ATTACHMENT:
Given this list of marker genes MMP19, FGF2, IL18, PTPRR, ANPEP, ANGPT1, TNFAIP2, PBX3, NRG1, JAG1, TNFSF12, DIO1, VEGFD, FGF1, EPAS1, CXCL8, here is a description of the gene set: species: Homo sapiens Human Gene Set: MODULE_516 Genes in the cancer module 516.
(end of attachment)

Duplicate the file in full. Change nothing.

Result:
Given this list of marker genes MMP19, FGF2, IL18, PTPRR, ANPEP, ANGPT1, TNFAIP2, PBX3, NRG1, JAG1, TNFSF12, DIO1, VEGFD, FGF1, EPAS1, CXCL8, here is a description of the gene set: species: Homo sapiens Human Gene Set: MODULE_516 Genes in the cancer module 516.